Question: I just finished building a new home in a foothill area and am very aware that wildfire is a real threat. My goal is to create a landscape that is both fire-resistant and drought-tolerant. Any suggestions?

Answer: With the continuing drought and frequent threat of summertime wildfires, it is a great idea to plant fire-resistant landscapes that only require a minimum amount of water.

When planting, carefully consider the spread of the plants when mature, and plan accordingly, so that all plants remain 3 feet away from any wood siding on your home. Concentrate on creating a defensible space with a 30 foot radius around your home that is comprised of fire-resistant plants and other landscape features such as boulders, bricks, rock planters and water features such as a pool or pond.

These hard surfaces will provide firebreaks and increase the likelihood of your home surviving a wildfire.

In general, fire-resistant plants are those that are low growing, retain moisture and contain low sap or resin. Fire-resistant plants can be damaged by fire, however, they will provide only a minimal amount of fuel to feed a raging wildfire.

It is also critical to provide space between all plants. This will reduce the amount of available fuel. Wildfires can jump horizontally from shrub to shrub and tree to tree. The open space between plants (or between groups of plants) reduces the intensity of a wildfire and slows the spread of fire.

Wildfires can also jump vertically, so you will need to create a significant separation between the shrubs and trees. The best defense would be to avoid planting shrubs underneath trees.

Within the 30 foot zone, it is important to keep the plants green and growing especially throughout fire season. Remove any dead vegetation and branches as well as piles of dead leaves and twigs under plants.

Keep plants pruned to reduce the quantity of available fuel. Remove combustible leaves, pinecones and branches from your roof and gutters. Good landscape housekeeping will make a significant contribution in maintaining a landscape that may save your home from being destroyed by wildfire.

Some examples of fire-resistant and drought tolerant groundcovers are rockrose, ice plant and succulents. In particular, the yellow ice plant (Delosperma nubigenum) and the purple ice plant (Delosperma cooperi) would make excellent choices because they are beautiful and hardy.

Other good choices are Snow-In-Summer (Cerastium tomentosum), Carpet Bugleweed (Ajuga reptans) and Creeping phlox (Phlox subulata). These are all beautiful additions to any landscape.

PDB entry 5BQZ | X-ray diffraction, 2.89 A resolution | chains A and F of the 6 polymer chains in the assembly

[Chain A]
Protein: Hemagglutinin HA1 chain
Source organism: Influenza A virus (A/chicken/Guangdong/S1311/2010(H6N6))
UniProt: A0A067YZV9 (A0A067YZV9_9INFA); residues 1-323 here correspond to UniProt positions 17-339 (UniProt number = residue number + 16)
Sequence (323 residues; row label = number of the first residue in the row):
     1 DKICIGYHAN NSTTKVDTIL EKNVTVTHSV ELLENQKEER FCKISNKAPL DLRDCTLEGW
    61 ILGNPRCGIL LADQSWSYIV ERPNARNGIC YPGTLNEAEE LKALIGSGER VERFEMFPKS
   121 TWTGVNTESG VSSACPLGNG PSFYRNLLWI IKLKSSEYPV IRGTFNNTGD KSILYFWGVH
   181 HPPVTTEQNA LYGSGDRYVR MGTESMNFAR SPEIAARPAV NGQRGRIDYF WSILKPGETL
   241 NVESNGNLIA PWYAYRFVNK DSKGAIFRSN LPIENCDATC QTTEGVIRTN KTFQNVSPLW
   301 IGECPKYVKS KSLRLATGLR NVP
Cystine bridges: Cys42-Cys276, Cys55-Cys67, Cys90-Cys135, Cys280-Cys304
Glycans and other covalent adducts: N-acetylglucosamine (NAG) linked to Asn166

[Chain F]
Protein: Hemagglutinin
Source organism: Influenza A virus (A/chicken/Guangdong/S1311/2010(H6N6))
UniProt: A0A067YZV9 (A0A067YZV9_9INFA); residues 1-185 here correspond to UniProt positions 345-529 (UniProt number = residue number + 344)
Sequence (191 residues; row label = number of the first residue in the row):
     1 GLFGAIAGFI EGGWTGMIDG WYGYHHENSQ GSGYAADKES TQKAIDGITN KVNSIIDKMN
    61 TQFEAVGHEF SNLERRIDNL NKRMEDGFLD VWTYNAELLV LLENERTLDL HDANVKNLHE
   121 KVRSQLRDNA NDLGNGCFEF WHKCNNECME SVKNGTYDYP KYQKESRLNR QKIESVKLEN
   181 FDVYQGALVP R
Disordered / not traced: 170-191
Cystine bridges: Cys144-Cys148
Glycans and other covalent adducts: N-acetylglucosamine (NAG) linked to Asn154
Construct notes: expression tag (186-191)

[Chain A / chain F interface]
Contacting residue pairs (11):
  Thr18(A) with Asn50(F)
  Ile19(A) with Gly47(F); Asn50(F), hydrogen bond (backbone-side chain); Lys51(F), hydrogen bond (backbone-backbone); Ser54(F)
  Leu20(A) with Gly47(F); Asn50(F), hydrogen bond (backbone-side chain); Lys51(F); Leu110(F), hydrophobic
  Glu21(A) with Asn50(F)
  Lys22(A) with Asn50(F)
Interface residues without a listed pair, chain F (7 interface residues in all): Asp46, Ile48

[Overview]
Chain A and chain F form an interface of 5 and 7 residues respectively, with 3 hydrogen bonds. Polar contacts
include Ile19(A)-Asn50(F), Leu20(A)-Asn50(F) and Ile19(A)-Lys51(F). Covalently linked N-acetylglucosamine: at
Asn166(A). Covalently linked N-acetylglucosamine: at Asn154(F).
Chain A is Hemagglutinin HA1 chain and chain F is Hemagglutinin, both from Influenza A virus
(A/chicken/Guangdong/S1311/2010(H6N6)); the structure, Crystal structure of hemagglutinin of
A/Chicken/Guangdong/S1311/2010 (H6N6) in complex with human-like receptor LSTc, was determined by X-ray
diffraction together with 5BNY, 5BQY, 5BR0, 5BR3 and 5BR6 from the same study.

There are many choices available when selecting fire-resistant shrubs. Here are just a few:

  • Butterfly bush (Buddleia davidii) is a colorful and fragrant shrub that grows quickly in the spring up to 10 feet. This shrub needs good drainage and enough water to maintain growth. In midsummer, small, fragrant flowers grow in dense clusters.
  • Western spiraea (Spiraea douglasii) is easy to grow in all kinds of soil. It grows well in full sun or light shade. It grows 4-8 feet tall and 3-6 feet wide with dark green leaves, velvety white beneath. From July to August, the flowers grow densely in variations from pale pink to deep rose.
  • Western azalea (Rhododendron occidentale) is an upright shrub with attractive white to salmon-pink flowers that bloom May to June. It grows 5-10 feet tall and 5-10 feet wide. It requires a medium amount of water and grows well in full sun or shade. It attracts butterflies and is deer resistant.
  • Mock Orange (Philadelphus species) is native to Oregon. The plants are large and vigorous with medium green foliage. It grows 7–10 feet tall and 5-7 feet wide. Mock Orange grows well in full sun or light shade, in ordinary garden soil, and needs medium watering.

If you are going to plant trees, select hardwood trees such as maple, poplar and cherry. The online document referred to below will give you many other choices for trees.

Since you are working with a blank slate, so to speak, you have the perfect opportunity to design your landscape so it is fire-resistant and drought-tolerant. For homeowners with an established landscape, the above suggestions should be helpful when you need to replace old plants.

Working toward a fire-resistant landscape is important for all of us, whether country dwellers or city folk. There is a 48 page document available for free download online that provides so much more detail on this topic.

It is titled “Fire-Resistant Plants for Home Landscapes.” The website is catalog.extension.oregonstate.edu/pnw590. Hopefully, all of this information gets you started in the right direction.

Do you have a gardening or insect question? Contact the Douglas County Master Gardeners via email at douglasmg@oregonstate.edu. Douglas County Master Gardeners are trained volunteers who help the OSU Extension Service serve the people of Douglas County.

React to this story:

0
1
0
0
0

Recommended for you

(0) comments

Welcome to the discussion.

Keep it Clean. Please avoid obscene, vulgar, lewd, racist or sexually-oriented language.
PLEASE TURN OFF YOUR CAPS LOCK.
Don't Threaten. Threats of harming another person will not be tolerated.
Be Truthful. Don't knowingly lie about anyone or anything.
Be Nice. No racism, sexism or any sort of -ism that is degrading to another person.
Be Proactive. Use the 'Report' link on each comment to let us know of abusive posts.
Share with Us. We'd love to hear eyewitness accounts, the history behind an article.